USD does have some psych interns in the district and the district partners with some universities with school psych programs. If we had enough in the pipeline we could try to funnel some towards Lietz if we get a psychologist to supervise them.

Meagan Serra: Meagan is a mental health professional at Darmtouth Middle School and a Lietz Parent. At Dartmouth the data showed that there was a subset of students struggling but to staff it could feel a bit more globally. Meagan highlighted that things can feel intense on the ground but from a bird’s eye view, the numbers might show actually there isn’t a higher report of incidents.

Meagan observed the kids on campus last week and gave examples of how adults were able to monitor and implement strategies to support students who were engaging in potentially unsafe behaviors.
– Parents can help educate their kids on having empathy for children who may be struggling.

Ms. Leamons:
How do staff support kids on the receiving end of aggression:
-Teachers comes in and checks in with students who were on the receiving end of aggressive behavior.
– Teachers will notify Ms. Leamons if there have been multiple issues
-A Mental Health counselor may be called into speak to the student.
– Low level items where no one got hurt is something teacher handles. If the student ends up in the office with the health clerk, parents will be notified. -Crista can offer the student a facilitated conversation where the victim can share their voice with the aggressor.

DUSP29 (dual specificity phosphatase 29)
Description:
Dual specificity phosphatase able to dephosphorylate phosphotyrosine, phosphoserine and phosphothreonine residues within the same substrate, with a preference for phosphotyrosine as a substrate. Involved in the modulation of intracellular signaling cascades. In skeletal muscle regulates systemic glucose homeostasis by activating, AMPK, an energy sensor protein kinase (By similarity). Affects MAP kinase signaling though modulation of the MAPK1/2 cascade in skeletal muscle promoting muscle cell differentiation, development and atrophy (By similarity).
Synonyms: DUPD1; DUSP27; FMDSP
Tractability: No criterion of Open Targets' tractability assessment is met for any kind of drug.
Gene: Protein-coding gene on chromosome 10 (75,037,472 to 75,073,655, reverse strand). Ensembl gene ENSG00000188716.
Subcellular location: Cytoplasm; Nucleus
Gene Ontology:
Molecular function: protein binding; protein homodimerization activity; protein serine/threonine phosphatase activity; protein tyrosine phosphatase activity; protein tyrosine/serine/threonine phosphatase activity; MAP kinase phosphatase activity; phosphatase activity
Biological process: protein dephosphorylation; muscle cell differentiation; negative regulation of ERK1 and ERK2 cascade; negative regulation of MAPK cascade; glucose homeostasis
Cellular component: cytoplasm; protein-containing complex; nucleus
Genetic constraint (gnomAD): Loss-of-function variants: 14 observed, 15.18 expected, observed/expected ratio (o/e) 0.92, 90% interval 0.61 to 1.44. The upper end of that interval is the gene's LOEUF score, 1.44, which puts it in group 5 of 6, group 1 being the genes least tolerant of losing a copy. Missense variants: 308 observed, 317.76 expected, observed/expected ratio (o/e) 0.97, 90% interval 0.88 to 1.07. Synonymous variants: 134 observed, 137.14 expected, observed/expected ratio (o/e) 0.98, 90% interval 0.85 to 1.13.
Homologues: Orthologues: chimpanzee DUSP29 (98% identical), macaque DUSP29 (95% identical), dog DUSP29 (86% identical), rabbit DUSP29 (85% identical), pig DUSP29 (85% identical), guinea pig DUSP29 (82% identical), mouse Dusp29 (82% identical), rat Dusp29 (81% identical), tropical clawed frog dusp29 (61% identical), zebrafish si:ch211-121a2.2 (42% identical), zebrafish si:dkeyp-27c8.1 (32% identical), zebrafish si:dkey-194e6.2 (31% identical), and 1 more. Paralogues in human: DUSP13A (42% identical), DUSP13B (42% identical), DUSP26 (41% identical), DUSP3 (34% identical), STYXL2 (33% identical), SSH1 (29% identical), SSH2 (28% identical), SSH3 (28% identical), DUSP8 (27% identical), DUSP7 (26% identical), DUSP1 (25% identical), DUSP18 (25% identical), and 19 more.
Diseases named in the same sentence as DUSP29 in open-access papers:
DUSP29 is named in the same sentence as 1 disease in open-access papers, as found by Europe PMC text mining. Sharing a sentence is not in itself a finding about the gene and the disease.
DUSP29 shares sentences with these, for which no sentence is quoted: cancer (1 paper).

Annie Murphy: One issue is that kids don’t tell us in the moment what is happening and it is a little difficult to go back and collect data on the incident.

Nancy Huang: How do we prepare kids to go from K playground to the bigger playgrounds?
Leamons: First grade team helps facilitate this. Often first graders are wandering around near their own classrooms and activity leaders give them structured games to participate in. Also older grades are on the playground at a different time from younger grades. Playground is also divided into upper and lower grades.

Ms Leamons: Kids who tend to have trouble at recess are coached by staff/Leamons to find an activity/space during recess.

Yard duty and activity leaders are paid positions: $20/day. You don’t have to commit to a specific schedule. School provides support and training.

Sarah Rizvi: It would build trust with families if the victim’s parents can be notified earlier.
Jasmin Canty: Gave an example of how teachers have helped resolve classroom conflicts.
Ms. Leamons: It is partially up to teacher discretion to see if the scenario was worth notifying parents about or if it was resolved. Sometimes teachers think it was resolved and parents can email them to let them know more support is needed.